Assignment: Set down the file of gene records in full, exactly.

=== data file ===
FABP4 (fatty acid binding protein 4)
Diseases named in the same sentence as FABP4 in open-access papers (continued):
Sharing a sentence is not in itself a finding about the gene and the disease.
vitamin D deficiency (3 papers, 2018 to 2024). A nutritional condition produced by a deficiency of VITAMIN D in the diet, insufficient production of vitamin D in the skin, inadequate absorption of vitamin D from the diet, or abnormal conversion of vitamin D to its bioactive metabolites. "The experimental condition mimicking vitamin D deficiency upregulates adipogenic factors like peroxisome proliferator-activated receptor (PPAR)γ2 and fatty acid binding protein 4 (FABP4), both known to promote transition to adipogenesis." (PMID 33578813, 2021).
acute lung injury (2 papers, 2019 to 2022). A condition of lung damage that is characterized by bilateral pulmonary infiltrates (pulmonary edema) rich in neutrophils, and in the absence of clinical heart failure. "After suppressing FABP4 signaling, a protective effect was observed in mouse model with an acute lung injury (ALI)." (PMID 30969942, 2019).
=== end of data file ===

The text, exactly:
FABP4 (fatty acid binding protein 4)
Diseases named in the same sentence as FABP4 in open-access papers (continued):
Sharing a sentence is not in itself a finding about the gene and the disease.
vitamin D deficiency (3 papers, 2018 to 2024). A nutritional condition produced by a deficiency of VITAMIN D in the diet, insufficient production of vitamin D in the skin, inadequate absorption of vitamin D from the diet, or abnormal conversion of vitamin D to its bioactive metabolites. "The experimental condition mimicking vitamin D deficiency upregulates adipogenic factors like peroxisome proliferator-activated receptor (PPAR)γ2 and fatty acid binding protein 4 (FABP4), both known to promote transition to adipogenesis." (PMID 33578813, 2021).
acute lung injury (2 papers, 2019 to 2022). A condition of lung damage that is characterized by bilateral pulmonary infiltrates (pulmonary edema) rich in neutrophils, and in the absence of clinical heart failure. "After suppressing FABP4 signaling, a protective effect was observed in mouse model with an acute lung injury (ALI)." (PMID 30969942, 2019).